Nano Nano

October 15, 2010

Rheanna Sand


Is nanotechnology good for anything? Can something tiny enough to be wrapped around a human hair have any relevance to society? The short answer is YES. A longer answer is best delivered in a list. So, here are my personal top five picks for nano in the news:


1. Invisible planes


What would make a plane ride more relaxing but being able to see right through the fuselage as if you were hurtling through the air at 500 kph? That was one idea from Boeing that didn't get as much support as using nanotechnology to get a plane from Brisbane to New York in 12 minutes.



2. Instant clean air

Nanotechnology and filters go together like peas and tiny, tiny carrots. With pore sizes one millionth of a millimeter, pesky small pathogens like viruses and bacteria can finally be excluded. Nanofilters also make it possible to drink your own urine without shame. I mean, if you HAD to.


3. Capturing the sun

Chemical engineers at Boston's MIT have developed nanotubes that are capable of concentrating solar energy 100 times more than a regular photovoltaic cell. Does this mean that someday "solar power" won't be synonymous with "shitty calculator" or "hippie witchcraft?" I hope so.


4. Nano Bible


It sounds like an Arcade Fire album, but it’s a real nano-sized Hebrew Bible printed on a silicon surface no bigger than the head of a pin. The words were engraved by the collision of a particle beam with the thin gold surface, digging marks a few hundred atoms wide. The nano Bible was presented to Pope Benedict XVI in 2009, but there are rumours that the real nano Bible was accidentally inhaled by an engineer upon the excitement of completing the technological marvel, and that Pope Benedict actually owns a tiny shard of peppercorn. The statement "there are rumours" meaning, of course, that I am starting them now.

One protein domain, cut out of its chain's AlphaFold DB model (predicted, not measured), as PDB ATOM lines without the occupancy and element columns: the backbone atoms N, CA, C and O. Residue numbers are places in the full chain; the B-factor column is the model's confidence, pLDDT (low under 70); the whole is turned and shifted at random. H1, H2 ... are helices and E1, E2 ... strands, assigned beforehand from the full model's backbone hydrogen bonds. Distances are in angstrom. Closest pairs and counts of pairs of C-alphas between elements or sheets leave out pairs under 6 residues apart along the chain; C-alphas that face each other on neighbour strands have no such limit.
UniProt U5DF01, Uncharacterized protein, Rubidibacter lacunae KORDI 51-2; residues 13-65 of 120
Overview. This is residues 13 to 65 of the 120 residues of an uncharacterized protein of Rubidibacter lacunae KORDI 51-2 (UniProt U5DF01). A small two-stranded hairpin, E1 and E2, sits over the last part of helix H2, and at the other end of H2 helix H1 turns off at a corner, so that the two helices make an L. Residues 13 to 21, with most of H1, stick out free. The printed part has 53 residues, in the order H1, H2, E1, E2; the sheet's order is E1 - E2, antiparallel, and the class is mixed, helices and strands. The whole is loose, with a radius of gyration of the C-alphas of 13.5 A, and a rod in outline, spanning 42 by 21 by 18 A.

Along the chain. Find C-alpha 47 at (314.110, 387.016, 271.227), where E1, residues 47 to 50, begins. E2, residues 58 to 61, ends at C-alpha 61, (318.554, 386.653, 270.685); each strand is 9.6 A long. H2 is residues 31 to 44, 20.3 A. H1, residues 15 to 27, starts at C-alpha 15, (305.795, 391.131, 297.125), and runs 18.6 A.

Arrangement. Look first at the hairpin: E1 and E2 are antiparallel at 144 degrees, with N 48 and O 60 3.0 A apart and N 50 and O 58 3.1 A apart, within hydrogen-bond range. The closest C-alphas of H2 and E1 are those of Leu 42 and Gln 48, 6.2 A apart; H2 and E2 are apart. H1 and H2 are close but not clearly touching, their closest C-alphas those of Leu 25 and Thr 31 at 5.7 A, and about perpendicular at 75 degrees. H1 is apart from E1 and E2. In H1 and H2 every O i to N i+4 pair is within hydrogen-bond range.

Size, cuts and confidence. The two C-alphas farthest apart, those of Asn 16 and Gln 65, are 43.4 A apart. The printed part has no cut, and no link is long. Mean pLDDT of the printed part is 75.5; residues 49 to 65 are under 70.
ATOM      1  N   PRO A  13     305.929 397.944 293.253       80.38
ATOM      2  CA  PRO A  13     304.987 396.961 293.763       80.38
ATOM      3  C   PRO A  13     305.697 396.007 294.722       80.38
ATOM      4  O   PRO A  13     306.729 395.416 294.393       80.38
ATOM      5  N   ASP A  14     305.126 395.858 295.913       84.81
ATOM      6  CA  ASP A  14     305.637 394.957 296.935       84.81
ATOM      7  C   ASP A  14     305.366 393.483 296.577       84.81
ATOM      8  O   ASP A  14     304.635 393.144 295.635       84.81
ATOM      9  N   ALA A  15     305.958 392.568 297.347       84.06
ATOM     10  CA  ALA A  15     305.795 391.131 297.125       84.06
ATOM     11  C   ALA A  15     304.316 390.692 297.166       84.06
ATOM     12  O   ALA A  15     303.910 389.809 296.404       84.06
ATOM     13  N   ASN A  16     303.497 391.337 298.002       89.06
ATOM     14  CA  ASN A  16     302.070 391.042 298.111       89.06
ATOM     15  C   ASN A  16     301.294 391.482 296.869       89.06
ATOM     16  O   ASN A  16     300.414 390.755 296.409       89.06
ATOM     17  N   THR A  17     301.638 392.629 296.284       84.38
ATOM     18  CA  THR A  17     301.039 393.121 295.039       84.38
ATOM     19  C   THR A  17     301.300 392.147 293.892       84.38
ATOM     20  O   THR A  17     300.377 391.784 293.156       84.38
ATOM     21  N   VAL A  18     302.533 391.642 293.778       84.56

5. Destroying humanity

Nanotechnology is obviously going to save the world, so why are people fussing about "health risks"? Oh right, because they display toxicity in animals and humans and are nearly impossible to remove from the environment. That, and the fact that common materials like aluminum and titanium dioxide arranged into nano-sized particles gain exciting new properties, like the ability to explode. Go nano!



Email (optional)


© 2010 Science in Seconds. All rights reserved.     Disclaimer  |  Contact  |  Subscribe
Friend Science in Seconds on Facebook Follow Science in Seconds on Twitter Science in Seconds RSS Feed